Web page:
RadVac Commercial Antibody Test Results
Background: Making Vaccine
Results are in from the commercial antibody tests. Both my girlfriend and I came back negative—the test did not detect any Spike antibody response in the blood. This post will talk about how I’m updating based on these results, and the next steps.
We’ve taken five doses, spaced apart weekly (on Tuesdays).
The first three doses only included six of the nine peptides, due to delays from the manufacturer. (Spike 660, Spike 1145, and Orf1 5471T were the three missing.)
The blood draw for this test took place the day after the fifth dose. I expect this is too soon to notice significant impact from the last two doses; vaccines in general seem to typically take 2-3 weeks to kick in, and that is my expectation for this one as well. (Also, it was an “IgG antibody test”, and WebMD says these antibodies typically take about 2 weeks to show up after covid symptoms show from an actual infection.) This is intended to mainly be a test of the first three doses.
The test apparently used the “DiaSorin Liaison(R) SARS-CoV-2 S1/S2 IgG assay” (I didn’t know this until the results came in). According to the FDA, it has about 92% sensitivity and 99% specificity. The “S1/S2″ part indicates that it’s testing for response to the S1 and S2 subunits of the spike protein—together, these are essentially the whole spike protein.
Important thing to notice: the test was looking for Spike antibodies, and two of our three missing peptides were Spike peptides. Indeed, there were only 3 Spike peptides among the full 9, so with two missing, we only had one Spike peptide in our first three doses. (The rest target other parts of the virus.) So that makes the test significantly less useful than it would otherwise be, and makes me more inclined to get another test in 2-3 weeks when the doses with the other three peptides have had time to kick in.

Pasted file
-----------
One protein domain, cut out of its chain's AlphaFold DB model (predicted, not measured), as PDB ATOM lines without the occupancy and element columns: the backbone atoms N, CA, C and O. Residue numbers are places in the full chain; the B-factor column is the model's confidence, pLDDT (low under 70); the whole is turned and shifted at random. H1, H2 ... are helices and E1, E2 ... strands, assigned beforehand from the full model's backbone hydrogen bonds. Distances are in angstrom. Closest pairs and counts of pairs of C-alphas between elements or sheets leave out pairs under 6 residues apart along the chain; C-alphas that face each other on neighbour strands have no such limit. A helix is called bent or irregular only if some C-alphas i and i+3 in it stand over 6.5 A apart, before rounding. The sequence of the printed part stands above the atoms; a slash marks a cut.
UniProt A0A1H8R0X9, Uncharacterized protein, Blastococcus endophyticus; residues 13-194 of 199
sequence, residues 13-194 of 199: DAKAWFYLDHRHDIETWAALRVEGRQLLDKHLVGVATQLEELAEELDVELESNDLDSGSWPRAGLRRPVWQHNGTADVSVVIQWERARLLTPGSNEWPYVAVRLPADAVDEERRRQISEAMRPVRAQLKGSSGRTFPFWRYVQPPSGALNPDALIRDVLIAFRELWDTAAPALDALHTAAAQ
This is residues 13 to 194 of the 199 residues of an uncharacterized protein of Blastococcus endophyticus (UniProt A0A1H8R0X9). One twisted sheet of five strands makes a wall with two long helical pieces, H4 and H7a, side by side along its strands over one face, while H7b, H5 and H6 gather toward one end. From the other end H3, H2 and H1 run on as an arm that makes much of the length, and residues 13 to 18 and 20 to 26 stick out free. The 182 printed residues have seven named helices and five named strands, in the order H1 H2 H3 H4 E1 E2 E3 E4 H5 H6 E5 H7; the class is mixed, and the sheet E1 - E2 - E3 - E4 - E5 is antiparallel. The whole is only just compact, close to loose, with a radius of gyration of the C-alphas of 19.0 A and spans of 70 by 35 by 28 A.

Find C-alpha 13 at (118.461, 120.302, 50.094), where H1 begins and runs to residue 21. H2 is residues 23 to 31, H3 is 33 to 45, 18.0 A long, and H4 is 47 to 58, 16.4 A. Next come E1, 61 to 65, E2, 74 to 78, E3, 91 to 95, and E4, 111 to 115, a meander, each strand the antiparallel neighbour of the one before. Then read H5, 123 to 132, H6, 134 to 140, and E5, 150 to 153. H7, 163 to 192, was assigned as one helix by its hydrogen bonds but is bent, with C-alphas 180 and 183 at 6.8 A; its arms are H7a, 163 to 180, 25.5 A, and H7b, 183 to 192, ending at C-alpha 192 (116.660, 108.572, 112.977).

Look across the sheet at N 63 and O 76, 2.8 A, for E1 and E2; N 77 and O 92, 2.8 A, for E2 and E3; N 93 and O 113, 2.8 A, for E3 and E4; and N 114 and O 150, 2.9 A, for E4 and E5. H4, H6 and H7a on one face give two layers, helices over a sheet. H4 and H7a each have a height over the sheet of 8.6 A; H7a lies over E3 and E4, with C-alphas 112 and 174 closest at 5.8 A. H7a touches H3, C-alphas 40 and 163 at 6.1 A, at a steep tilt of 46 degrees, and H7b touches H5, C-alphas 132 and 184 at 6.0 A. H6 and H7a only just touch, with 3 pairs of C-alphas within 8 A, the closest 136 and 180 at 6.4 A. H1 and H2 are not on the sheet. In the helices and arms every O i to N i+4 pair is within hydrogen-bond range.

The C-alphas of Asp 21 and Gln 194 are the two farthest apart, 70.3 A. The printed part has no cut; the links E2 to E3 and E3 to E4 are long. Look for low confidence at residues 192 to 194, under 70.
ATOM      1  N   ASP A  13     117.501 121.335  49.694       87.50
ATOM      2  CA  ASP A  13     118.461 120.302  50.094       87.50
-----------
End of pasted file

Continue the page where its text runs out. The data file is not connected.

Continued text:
How I’m Updating
In the original post, I called this test “searching under the streetlamp”. It wasn’t super likely to come back positive even assuming the vaccine worked as intended, but it was relatively cheap and easy to run the test, so it was our first check. Given the missing Spike peptides and the test only checking against Spike, it was even more likely to come back negative than I originally estimated.
In Jacob’s prediction questions, I gave roughly a 25% chance that a commercial antibody test would pass for most people, given three doses and all 9 peptides. I gave the vaccine about 75% chance of working overall, distributed over several different possible worlds. In this specific scenario, it’s clear that the prior on test passing should be even lower.
(Reminder on the possible worlds: the vaccine could induce antibody response in the blood and mucus, only mucus, or not at all. It could induce T-cell response separate from antibody response. It could work sometimes, much like how the first dose of commercial mRNA vaccines tend to work in 75% or 85% of people, and in that case I expect more doses/more time to make it work more often.)
After updating on the results, I’m down to about 60-70% chance of working overall. Unfortunately this test just didn’t give us very much information—at least about the vaccine working.
Aside from the test result, we do have one more small piece of information to update on: I was quite congested for 1-2 days after the most recent three doses (and I was generally not congested the rest of the week). That’s exactly what we’d expect to see if the vaccine is working as intended, and it’s pretty strong evidence that it’s doing something. Updating on both that and the test results, I’m at ~70% that it works overall.
There’s a few directions to go from here.
First, we can take one more dose with all the peptides included, wait a couple more weeks, and get another test to see if there’s a blood antibody response against the Spike protein. That would still be searching under streetlight—it’s still cheap and very useful if it passes, but most likely to not pass even if the vaccine works.
We could also specifically look for a commercial test which checks for both Spike and Nucleocapsid antibodies, rather than just Spike, but I expect that to be difficult—those sorts of details are not particularly visible to consumers. Also, it would still most likely be a blood test.
The most interesting direction to go from here is to order an ELISA assay kit and run a test ourselves. Official Best Person Anna Czarnotta suggested a protocol and gave a bunch of helpful tips on this in the comments on the previous post. This would not require waiting another 2-3 weeks, and would allow us to test mucus directly. It would be a pretty direct test of whether the vaccine works, not a searching-under-the-streetlight test. So that’s probably what we’ll try next; I need to do some reading to figure out the details. Further results will be posted when they come in.